Katherine Fowler went to boarding school as a young woman.  It was in this environment that she began to cherish her interactions with the other women around her. There, away from the prejudiced judgements of men, she began writing poetry about those new found friendships.  Her connections with other women became particularly important when she married Colonel James Philips, a man almost forty years older than Katherine.  Soon after, she formed the Society of Friendship where she and a small group of women wrote poems of love and friendship to one another. Each member took on a nickname--Philips became known from that point on as Orinda. She began writing to her friend Mary Aubrey (Rosania), but later wrote more to Anne Owen (Lucasia).  Ladies, forming this kind of a group would be a great way to expand your friendships. You can use Philips's letters and poems as a place to begin--and then watch your own poetic voice emerge.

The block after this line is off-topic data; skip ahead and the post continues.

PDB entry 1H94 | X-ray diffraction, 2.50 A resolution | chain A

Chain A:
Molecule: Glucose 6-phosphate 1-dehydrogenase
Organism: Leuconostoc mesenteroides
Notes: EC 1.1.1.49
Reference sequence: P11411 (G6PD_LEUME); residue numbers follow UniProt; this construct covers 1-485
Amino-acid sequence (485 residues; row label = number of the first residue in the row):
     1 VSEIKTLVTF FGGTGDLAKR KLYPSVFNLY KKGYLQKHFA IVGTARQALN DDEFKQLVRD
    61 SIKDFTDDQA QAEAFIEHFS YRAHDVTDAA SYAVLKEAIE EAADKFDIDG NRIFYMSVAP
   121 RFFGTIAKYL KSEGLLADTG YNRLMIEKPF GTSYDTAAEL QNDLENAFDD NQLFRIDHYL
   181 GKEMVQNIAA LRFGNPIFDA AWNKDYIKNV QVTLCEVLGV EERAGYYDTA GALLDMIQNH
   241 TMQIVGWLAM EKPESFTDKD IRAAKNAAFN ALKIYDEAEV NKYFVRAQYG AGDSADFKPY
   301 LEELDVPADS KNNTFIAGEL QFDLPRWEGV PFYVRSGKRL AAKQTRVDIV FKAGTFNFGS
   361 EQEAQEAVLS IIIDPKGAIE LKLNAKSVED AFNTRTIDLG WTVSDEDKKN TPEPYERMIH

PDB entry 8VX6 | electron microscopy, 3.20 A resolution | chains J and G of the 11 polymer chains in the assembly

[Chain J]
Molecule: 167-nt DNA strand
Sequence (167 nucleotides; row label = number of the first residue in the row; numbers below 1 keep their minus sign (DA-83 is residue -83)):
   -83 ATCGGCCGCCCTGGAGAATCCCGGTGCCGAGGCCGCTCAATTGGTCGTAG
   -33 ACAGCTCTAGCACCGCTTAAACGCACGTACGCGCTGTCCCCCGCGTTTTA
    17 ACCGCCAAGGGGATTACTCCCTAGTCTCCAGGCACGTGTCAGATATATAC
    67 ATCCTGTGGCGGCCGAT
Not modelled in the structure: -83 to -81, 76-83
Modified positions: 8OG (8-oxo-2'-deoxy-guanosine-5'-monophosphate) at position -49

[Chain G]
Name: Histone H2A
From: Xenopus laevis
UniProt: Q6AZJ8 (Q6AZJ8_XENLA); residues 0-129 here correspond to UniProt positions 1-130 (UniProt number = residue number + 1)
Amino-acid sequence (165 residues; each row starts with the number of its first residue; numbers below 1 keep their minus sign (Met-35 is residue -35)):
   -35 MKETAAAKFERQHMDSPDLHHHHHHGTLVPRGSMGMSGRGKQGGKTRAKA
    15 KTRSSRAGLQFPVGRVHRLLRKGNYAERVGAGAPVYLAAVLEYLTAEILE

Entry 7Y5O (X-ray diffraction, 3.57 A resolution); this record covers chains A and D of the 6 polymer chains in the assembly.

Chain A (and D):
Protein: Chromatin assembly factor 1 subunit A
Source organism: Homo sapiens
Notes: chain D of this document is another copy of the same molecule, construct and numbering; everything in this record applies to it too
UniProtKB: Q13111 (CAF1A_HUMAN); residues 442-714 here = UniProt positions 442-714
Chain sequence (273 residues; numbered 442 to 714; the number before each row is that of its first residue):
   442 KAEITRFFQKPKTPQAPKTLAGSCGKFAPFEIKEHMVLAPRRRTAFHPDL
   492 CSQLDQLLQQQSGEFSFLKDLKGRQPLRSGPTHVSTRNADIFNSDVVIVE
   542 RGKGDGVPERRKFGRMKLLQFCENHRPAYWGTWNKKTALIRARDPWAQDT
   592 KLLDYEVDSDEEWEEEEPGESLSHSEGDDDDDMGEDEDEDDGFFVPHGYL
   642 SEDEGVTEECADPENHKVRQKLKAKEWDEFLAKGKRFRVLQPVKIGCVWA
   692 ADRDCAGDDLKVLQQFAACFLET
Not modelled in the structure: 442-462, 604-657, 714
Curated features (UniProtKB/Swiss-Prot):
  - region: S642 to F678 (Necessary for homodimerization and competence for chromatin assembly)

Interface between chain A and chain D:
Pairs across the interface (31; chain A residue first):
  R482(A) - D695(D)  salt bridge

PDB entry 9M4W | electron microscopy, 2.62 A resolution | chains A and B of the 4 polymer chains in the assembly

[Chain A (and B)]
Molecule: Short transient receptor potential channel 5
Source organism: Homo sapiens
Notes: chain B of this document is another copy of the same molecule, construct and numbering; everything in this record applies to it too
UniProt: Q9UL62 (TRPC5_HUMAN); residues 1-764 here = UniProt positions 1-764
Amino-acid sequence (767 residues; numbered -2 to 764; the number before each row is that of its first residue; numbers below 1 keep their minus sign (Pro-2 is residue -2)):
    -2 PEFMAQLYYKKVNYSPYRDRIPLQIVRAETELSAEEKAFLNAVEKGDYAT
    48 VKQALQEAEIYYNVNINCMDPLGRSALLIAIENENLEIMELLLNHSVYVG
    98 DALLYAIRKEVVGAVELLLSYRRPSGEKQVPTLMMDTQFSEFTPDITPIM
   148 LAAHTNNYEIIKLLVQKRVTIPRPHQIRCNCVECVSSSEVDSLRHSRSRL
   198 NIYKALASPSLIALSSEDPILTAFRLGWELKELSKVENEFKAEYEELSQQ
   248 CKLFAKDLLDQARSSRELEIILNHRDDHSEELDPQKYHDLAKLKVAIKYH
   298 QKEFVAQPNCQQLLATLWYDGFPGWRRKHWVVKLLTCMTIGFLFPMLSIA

In reading her work, you will see how Philips uses images of our sighs, tears, and breath to imply friendship. She suggests a connection between the minds and souls of two friends, and such a connection is not easily broken. You might sense some of the worry behind her discussions of love--do not be uneasy yourselves, but do be aware of why Philips feels this way.  Although you may sometimes feel trapped by society, Katherine Philips will always serve as a reminder that friendship is an Eden within that cage.
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